By Emmanuel Freudenthal and Alloycious David
For Siah,* the math was simple: she had 500 Liberian dollars in her pocket. She’d already spent 300 on transport to the hospital and would need the same amount to pay for the hour-long journey back home.
Joseph, her toddler, had malaria, and the medicine cost 1,500. The net reality was that Siah could not afford the cure. Joseph, her youngest son, died that day as Siah cradled him in her arms.
Siah lives in Kinjor, a town set in the lush forest of western Liberia. Just a few steps away from her house, the country’s first industrial gold mine, New Liberty Gold, is digging out a total of about a billion dollars worth of the precious metal.
To make way for the mine, the people of Kinjor had to abandon their homes, their farms, and the small gold mines that had provided them a bit of income. New Liberty Gold was supposed to make life better for the town’s folk, with new houses, a school, jobs and a clinic.
In 2014, the project got a boost of over $19 million from The World Bank’s International Finance Corporation (IFC), with the aim of improving the lives of Liberians.
But the development promised by New Liberty has fallen well short. And, for Siah, with no income and now a dead child, the company’s pledges fueled a sense of betrayal. Despite the World Bank’s mission to alleviate poverty, so far, its investment appears to have only benefited company shareholders, some of whom may have links to Charles Taylor, the former insurgent turned president, now a convicted war criminal.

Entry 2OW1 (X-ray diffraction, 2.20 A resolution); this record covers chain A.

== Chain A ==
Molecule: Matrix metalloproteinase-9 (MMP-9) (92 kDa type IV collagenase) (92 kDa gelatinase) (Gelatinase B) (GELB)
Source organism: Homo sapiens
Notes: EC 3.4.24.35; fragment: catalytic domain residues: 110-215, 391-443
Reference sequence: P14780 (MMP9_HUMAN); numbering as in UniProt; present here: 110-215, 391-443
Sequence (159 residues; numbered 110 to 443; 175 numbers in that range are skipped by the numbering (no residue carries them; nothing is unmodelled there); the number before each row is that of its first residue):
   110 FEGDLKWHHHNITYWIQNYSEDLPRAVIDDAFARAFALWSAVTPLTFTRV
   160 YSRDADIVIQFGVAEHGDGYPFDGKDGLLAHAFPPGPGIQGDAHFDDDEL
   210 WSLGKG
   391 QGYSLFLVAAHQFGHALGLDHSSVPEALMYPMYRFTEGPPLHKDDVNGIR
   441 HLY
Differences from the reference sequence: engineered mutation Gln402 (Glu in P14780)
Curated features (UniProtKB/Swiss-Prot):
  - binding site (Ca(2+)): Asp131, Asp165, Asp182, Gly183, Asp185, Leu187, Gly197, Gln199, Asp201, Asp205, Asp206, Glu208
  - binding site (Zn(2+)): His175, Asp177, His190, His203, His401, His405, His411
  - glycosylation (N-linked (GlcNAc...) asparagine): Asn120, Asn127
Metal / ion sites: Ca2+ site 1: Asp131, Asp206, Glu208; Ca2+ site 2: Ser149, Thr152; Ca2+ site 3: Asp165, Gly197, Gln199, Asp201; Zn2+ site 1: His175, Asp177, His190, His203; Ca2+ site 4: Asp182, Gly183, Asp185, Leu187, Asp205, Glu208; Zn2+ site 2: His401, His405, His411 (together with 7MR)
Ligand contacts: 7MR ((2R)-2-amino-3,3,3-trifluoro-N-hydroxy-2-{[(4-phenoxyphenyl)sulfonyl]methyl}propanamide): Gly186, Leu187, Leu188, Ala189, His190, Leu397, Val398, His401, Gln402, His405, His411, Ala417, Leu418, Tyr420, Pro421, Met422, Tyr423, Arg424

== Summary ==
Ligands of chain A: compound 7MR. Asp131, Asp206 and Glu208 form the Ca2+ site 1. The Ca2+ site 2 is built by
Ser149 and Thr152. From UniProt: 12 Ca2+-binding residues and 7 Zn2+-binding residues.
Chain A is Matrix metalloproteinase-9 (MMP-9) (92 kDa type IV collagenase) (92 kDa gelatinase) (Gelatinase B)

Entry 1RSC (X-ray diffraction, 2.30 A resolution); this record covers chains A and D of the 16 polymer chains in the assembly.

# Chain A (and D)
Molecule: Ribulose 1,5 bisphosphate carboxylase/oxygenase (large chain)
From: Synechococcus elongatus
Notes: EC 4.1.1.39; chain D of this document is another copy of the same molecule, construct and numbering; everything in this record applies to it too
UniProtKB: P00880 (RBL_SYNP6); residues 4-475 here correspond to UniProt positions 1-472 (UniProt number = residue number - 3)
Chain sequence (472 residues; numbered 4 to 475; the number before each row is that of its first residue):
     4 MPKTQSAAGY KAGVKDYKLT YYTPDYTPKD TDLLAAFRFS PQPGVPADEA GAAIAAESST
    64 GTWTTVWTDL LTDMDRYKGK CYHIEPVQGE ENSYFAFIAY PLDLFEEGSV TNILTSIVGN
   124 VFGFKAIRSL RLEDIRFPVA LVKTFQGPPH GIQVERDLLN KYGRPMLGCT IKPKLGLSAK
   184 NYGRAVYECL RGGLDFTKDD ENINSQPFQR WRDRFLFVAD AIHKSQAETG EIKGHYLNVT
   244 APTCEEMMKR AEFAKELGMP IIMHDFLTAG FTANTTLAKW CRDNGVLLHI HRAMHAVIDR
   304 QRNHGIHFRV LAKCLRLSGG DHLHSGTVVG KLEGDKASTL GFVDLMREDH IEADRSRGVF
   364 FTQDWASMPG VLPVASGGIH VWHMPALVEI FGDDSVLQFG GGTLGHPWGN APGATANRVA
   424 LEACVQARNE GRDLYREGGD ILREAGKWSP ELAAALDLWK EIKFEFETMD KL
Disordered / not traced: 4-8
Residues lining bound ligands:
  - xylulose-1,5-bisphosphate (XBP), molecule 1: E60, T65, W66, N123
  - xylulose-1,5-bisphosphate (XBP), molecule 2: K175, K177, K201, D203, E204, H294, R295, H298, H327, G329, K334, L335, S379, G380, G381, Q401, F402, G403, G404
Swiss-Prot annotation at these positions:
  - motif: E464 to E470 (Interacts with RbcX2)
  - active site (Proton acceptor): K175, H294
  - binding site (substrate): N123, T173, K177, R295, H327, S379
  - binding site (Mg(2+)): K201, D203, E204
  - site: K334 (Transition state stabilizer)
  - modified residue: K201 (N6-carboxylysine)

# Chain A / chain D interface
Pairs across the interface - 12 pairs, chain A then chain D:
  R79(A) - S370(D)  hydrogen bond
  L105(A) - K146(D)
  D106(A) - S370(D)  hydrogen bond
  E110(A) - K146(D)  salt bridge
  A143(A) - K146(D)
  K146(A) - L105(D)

In 2015, after an internal review of resettlements funded by the bank over the past two decades, its president, Jim Yong Kim, said, “We took a hard look at ourselves on resettlement and what we found caused me deep concern.” He promised to resolve what he described as “major problems.”
Yet the bank has not held New Liberty Gold accountable for failing to meet the basic obligations required to obtain the public funds.
Asked about these failures, the World Bank first directed inquiries to the mining company, then provided vague replies, and finally just stopped answering questions.
“I’m really disappointed to say that [this case] is one amongst many” said Jessica Evans, a senior researcher at Human Rights Watch, “We’ve seen time after time serious failing by the World Bank and the IFC when it comes to resettlement.” Even when those cases are made public, she said, “what we haven’t seen is any efforts from the World Bank, at all, to go back and identify who were the people who have been harmed by resettlement that’s gone wrong and [remedy] the situation for them.” Evans added, “I’m really concerned about the bank’s practices in the future.”
Projects funded by the World Bank displaced over 3 million people in 124 countries between 2004 and 2013, according to data published by the International Consortium of Investigative Journalists.
As Siah leaned on the concrete wall of a neighbor’s house in Kinjor, she gazed into the distance. Holding back tears, she spoke in long whispers about her son’s death, but her voice rose angrily when she explained that there was “no hospital here, no safe drinking water. … There are toilets right next to the water pump. It makes us sick … we are suffering.”
The owner of the mine, Avesoro Resources Inc. (at the time called Aureus Mining), was supposed to have built a medical clinic for the people of Kinjor. This was not a philanthropic gesture, but compensation for having resettled 325 families against their will.
According to the Resettlement Action Plan it filed with the bank, Avesoro, should have also built new houses for the resettled families, provided land to grow crops, dug wells to pump clean water throughout the new village, and installed 144 modern toilets.
The company did build the school and a few water pumps.
Looking at Kinjor today, the promises of the resettlement plan read more like a fairytale.